However, in order to catch bullish and bearish trends, technical analysis also observes the breaking of other lines, in addition to those of support and resistance: trendlines, oblique lines that connect price highs or lows.

Trendlines: bullish or bearish?

Trendlines, like supports and resistances, are drawn in charts: they connect points on the chart that represent price lows or highs within a certain time period. These trendlines thus make it possible to identify market trends; in technical analysis, two in particular are identified:

  • Trendlines connecting increasing minima, i.e. rising prices, identify a bullish trend.
  • Trend lines that, on the other hand, form with decreasing highs, where each price is therefore lower than the previous one, demonstrate a bearish or bearish trend.

Bear markets and bull markets, however, are not the only trends that exist: there can also be a ‘sideways phase‘ for the price, in which the value of a cryptocurrency remains stable, not taking a precise direction.

Once trendlines have been drawn over the time interval of interest, the trader will combine them with other technical analysis indicators to assess the strength of the trend. This is to understand whether it is rising or falling, making a reversal likely.

Based on the outcome of his advanced analysis, a crypto trader will set sell or buy orders that make the most of one of the two possible outcomes.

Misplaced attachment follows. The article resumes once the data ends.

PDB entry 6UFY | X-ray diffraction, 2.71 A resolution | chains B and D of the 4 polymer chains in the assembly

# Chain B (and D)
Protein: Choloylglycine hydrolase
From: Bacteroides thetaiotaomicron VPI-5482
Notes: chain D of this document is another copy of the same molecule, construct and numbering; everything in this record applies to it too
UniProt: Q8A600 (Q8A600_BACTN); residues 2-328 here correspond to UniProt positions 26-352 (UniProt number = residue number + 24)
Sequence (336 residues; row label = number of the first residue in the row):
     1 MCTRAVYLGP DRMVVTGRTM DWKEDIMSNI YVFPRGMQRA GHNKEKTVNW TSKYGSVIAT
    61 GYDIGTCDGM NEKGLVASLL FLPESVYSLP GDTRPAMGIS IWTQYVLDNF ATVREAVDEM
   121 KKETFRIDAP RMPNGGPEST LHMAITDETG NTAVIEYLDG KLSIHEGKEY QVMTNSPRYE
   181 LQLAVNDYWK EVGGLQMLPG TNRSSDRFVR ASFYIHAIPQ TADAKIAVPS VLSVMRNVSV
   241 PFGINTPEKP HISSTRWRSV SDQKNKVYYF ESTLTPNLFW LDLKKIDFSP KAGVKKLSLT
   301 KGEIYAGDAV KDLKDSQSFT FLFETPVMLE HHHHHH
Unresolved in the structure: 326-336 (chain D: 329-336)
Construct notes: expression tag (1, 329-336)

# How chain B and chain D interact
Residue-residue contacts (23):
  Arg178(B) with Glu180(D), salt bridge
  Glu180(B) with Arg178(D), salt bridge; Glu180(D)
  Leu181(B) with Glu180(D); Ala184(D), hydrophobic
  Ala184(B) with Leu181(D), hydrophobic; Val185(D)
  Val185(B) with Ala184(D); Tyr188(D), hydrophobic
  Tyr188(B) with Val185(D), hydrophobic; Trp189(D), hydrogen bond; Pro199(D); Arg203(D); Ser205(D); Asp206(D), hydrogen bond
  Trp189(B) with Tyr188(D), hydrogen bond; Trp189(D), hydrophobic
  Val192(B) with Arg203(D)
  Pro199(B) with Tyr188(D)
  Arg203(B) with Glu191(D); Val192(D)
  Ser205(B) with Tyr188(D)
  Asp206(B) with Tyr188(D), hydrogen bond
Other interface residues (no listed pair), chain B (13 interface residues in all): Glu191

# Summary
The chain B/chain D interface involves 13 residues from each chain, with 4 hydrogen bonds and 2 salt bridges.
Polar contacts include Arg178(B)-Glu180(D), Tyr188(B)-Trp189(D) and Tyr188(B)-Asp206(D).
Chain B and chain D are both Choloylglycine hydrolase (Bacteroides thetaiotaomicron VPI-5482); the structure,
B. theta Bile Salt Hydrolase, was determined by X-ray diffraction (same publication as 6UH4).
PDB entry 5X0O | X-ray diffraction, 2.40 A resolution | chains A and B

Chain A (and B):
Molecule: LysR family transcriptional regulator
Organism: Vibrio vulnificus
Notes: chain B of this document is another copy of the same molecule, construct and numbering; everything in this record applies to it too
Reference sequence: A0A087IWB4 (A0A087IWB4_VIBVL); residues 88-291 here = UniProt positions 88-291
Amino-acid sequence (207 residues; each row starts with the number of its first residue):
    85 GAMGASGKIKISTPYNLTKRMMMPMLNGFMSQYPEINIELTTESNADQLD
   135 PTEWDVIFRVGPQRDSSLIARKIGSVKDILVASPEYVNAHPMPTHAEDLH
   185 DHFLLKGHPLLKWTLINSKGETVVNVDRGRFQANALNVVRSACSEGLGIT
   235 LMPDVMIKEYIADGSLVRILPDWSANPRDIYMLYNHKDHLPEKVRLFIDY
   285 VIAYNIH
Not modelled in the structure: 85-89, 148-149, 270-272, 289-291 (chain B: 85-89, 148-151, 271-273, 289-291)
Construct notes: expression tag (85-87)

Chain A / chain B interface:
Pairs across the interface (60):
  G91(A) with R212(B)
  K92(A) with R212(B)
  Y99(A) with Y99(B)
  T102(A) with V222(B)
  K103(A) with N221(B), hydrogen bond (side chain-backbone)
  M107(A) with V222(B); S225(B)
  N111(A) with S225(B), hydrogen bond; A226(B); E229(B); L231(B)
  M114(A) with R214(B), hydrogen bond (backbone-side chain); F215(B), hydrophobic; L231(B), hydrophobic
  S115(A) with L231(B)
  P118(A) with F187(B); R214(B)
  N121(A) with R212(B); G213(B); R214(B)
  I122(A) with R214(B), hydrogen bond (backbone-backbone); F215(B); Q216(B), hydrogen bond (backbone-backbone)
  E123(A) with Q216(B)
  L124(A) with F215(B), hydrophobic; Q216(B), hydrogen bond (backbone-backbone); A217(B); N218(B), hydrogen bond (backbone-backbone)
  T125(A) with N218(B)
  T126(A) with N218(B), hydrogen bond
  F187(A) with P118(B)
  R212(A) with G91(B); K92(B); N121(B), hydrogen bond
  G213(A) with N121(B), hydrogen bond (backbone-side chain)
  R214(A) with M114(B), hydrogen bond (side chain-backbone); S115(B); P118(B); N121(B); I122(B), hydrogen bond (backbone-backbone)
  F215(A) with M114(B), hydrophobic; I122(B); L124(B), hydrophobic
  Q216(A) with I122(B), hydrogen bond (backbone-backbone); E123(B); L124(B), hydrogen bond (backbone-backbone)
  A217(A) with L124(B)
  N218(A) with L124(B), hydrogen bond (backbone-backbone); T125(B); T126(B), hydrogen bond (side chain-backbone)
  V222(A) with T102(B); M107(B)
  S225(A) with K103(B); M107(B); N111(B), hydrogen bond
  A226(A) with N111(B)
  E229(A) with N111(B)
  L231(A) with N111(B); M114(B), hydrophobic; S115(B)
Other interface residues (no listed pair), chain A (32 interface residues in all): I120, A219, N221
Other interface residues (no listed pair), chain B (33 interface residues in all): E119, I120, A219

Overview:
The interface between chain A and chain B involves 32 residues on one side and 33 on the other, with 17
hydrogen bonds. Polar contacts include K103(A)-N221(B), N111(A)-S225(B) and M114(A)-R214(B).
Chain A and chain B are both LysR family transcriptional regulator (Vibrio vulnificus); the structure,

Traders, however, do not usually sell or buy immediately, as someone buying their first cryptocurrency might do ‘with a click’. Instead, they use advanced orders such as limit orders and stop orders: essentially, features of exchanges that schedule the execution of a certain transaction under certain market conditions.

Having dealt with supports, resistances and trendlines together you may have understood what is meant by technical analysis but, if you haven’t exhausted your curiosity, you may also be interested in how moving averages work!

Moving Averages: Golden Cross and Death Cross

Technical analysis cannot be based solely on supports, resistances and trendlines: these tools are a first key to reading the market, to familiarise yourself with its dynamics and trends, but they are only a few pieces of the technical-analytical framework required of a professional trader.

Crypto trading needs other indicators to attempt any kind of prediction: among them are moving averages (Moving Averages, MA). In a nutshell, moving averages are ‘trend following‘ tools, i.e. based on past data, actually used to confirm trends rather than predict them.